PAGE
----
Estonians may exaggerate a little, calling it world’s oldest running pharmacy (Santa Maria de Novella in Florence actually deserves the credit, beating Tallinn’s town hall pharmacy by 201 years!). Despite this, the Town Hall Pharmacy of Tallinn is worth the visit: while Santa Maria de Novella was famous for perfumes, this apothecary was renowned for its marzipan. It was amongst the most famous sweets in Northern Europe and Tallinn’s Town Hall Pharmacy was the first place to sell it, listing it as a medicinal product to cure the pain of lost love. Other medieval popular medicines included snakeskin potion, mummy juice, powdered unicorn horn and Claret, a Rhine wine mixed with six different spices and brown sugar.

Today, the sweet almond-based candy, made according to the century-old recipe is still a very sought-after product in the Estonian capital, as well as the Claret wine.

7. Tallinn has a whole underground system of secret passageways!

Designed by the Swedish engineer Erik Dahlbergh in the seventeenth century to defend the city against artillery fire, the large bastions of Tallinn and surrounding earthwork fortifications have served for multiple purposes over the years. Initially, a storage for weapons and ammunitions, the underground passageways then served as a prison and later became a bomb shelter where Tallinners were seeking protection from the Soviet bombings over the Nazi-occupied Tallinn. After WWII, the multi-kilometre-long underground passages served as shelters in case of a nuclear attack on the Soviet city. Later during the Soviet repression, the bastions became a stronghold of the punk culture, influenced by the decadent West on this side of the Iron Curtain. Following the independence of Estonia, homeless people hid in these bastions that have now been turned into an original and engaging museum.

8. Where the Devil got married – amongst many other occult phenomena…

Centuries ago, on a cold winter’s night, a ruined hotel owner in Rataskaevu Street decided to take his own life… As he was about to, a loud knock on the door interrupted him. A man entered and asked the poor owner if it was possible to rent one of the rooms on the top floor until dawn to have a party. He would be paid handsomely on the condition that no-one eavesdropped on the banquet… The landlord agreed.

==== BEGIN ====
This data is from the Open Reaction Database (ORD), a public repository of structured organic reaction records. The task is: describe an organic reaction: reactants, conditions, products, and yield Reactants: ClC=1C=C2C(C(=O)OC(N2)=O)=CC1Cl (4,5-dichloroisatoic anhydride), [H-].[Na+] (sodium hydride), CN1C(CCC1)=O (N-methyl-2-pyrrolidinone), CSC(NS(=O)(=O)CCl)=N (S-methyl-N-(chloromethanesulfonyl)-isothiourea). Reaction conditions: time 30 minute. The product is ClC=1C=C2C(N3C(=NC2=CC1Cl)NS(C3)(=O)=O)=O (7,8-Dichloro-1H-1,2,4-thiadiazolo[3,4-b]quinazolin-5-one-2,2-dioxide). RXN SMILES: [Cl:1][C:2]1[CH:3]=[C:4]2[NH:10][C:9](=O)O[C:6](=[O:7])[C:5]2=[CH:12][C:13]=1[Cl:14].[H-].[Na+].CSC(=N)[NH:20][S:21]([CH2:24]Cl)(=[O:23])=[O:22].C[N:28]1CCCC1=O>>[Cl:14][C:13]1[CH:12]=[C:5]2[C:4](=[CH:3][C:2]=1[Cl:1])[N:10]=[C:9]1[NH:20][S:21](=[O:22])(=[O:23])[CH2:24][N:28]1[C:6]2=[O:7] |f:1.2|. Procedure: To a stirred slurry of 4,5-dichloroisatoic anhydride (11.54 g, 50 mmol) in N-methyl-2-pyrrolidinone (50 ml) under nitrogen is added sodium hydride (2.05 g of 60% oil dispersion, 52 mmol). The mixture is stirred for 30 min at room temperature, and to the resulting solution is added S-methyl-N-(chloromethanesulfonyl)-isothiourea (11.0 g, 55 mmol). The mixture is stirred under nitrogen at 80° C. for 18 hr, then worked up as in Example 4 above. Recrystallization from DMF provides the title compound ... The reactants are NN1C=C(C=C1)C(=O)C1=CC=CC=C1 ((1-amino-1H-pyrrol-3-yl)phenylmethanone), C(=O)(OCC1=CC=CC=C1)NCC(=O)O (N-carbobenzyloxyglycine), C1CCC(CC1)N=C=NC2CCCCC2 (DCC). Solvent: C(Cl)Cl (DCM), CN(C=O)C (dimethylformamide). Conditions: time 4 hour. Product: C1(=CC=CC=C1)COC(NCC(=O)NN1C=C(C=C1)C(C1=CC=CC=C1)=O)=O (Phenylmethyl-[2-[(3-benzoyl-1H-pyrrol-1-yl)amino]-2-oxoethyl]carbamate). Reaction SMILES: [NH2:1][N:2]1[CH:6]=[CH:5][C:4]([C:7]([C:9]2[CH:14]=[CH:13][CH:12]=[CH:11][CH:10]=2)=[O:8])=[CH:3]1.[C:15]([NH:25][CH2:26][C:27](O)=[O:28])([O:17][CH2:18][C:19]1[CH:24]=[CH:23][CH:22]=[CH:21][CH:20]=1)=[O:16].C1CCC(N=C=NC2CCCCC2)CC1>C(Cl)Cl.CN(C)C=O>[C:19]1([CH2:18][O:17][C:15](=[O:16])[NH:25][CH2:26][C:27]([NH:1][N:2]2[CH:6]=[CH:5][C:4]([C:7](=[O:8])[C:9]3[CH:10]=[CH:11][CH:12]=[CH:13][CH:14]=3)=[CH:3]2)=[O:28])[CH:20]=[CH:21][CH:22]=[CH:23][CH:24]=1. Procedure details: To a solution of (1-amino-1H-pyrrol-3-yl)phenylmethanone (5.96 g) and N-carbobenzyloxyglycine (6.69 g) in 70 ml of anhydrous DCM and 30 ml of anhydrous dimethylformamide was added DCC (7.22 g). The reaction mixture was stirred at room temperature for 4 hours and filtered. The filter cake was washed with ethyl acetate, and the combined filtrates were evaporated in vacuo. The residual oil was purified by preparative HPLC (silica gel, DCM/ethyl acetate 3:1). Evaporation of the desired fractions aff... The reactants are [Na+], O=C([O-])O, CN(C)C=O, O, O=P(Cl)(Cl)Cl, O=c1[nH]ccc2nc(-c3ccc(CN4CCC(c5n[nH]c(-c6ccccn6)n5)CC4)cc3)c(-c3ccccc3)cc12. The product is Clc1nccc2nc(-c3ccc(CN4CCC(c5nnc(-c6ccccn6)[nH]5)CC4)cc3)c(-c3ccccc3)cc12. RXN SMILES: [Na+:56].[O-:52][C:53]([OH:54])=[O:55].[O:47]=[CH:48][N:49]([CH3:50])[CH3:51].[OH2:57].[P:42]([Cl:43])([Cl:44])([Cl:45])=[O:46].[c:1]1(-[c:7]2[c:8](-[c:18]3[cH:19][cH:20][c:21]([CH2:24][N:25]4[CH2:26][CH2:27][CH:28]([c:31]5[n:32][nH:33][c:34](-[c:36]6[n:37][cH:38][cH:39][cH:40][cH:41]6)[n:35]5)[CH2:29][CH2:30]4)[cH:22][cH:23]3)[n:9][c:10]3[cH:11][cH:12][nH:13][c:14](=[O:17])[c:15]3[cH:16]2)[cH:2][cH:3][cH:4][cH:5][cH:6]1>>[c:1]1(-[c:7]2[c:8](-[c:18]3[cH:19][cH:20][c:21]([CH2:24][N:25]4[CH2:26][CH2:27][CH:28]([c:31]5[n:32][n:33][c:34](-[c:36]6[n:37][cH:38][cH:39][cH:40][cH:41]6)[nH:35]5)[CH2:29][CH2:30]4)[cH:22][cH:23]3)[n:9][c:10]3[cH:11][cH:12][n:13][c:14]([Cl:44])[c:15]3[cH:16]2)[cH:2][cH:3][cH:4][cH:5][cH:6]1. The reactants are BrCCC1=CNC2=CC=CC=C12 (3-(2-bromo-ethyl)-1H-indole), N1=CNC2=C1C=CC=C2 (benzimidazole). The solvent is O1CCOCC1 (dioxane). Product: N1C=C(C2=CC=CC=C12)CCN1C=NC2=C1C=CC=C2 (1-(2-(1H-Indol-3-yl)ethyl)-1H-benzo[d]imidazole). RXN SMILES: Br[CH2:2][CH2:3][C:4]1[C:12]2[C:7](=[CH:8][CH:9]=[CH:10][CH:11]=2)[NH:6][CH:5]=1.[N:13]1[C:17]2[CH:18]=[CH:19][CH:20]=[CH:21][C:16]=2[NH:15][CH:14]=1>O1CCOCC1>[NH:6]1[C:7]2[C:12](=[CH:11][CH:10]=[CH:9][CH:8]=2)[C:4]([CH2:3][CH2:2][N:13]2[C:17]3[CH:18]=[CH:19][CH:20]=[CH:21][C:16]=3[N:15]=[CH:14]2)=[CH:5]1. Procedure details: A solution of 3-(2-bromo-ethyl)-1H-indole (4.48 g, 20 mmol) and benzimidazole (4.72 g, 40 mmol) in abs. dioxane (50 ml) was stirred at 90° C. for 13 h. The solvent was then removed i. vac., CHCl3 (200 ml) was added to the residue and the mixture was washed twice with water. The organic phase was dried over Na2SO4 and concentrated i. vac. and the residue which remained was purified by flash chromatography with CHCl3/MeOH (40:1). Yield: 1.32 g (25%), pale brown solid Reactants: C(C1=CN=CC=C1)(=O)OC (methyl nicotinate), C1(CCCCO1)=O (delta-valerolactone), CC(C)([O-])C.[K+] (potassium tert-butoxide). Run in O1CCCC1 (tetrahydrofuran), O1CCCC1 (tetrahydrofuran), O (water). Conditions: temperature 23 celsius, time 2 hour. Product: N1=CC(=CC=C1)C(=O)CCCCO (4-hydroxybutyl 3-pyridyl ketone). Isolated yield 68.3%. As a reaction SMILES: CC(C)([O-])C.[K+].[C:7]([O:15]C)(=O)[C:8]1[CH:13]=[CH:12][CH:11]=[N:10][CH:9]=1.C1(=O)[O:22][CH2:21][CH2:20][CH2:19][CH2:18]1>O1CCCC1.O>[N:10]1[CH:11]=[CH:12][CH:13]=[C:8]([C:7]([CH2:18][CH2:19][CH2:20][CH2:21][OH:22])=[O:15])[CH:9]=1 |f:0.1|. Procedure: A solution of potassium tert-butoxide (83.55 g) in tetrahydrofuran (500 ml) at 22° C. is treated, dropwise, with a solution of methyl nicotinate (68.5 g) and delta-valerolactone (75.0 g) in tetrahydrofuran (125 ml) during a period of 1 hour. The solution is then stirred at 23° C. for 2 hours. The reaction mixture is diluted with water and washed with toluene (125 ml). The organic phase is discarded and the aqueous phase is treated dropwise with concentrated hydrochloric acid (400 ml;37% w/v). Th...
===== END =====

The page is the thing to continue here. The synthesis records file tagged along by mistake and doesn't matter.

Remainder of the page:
Later that evening, guests flooded into the hotel. The music and singing resonated, shaking the foundations of the building itself, and intrigued the hotel owner peered through the keyhole… He witnessed the Devil’s Wedding.

The next morning, the landlord found a goat-skin bag full of gold. When he grabbed it, the bag turned into horse dung and he fell dead to the floor!

Maybe it is this legend that started the reputation of Tallinn as the capital of occult of Northern Europe. In 1930’s Tallinn, the study of paranormal phenomena was very popular. The Psychic Research Society was focused exclusively on psychic phenomena, magnetism, telepathy, clairvoyance… Many of its 1,000 members were engineers, doctors, composers and military officers. One of its researches was about the ghost monk of the Gate Tower. Seen by many, and responsible for various paranormal phenomena in surrounding buildings, it was concluded that the tower was haunted by a phantom monk who used to be an executioner’s henchman who professed the vows and lost his peace of mind by committing crimes as a monk. The 2011 faceless statues by Paul Mand standing in the Danish King Garden donated by an Estonian businessman recall this story.

9. The Russian Orthodox Church is still standing because of a lack of money!

The majestic Alexander Nevsky Cathedral was built in 1900 during the Russification period, and named after the Russian hero who defeated the Teutonic Knights in the thirteenth century. Located right across the Estonian Parliament housed in the Tompeea Castle, this was a statement from the Russians to show how they had taken over the country.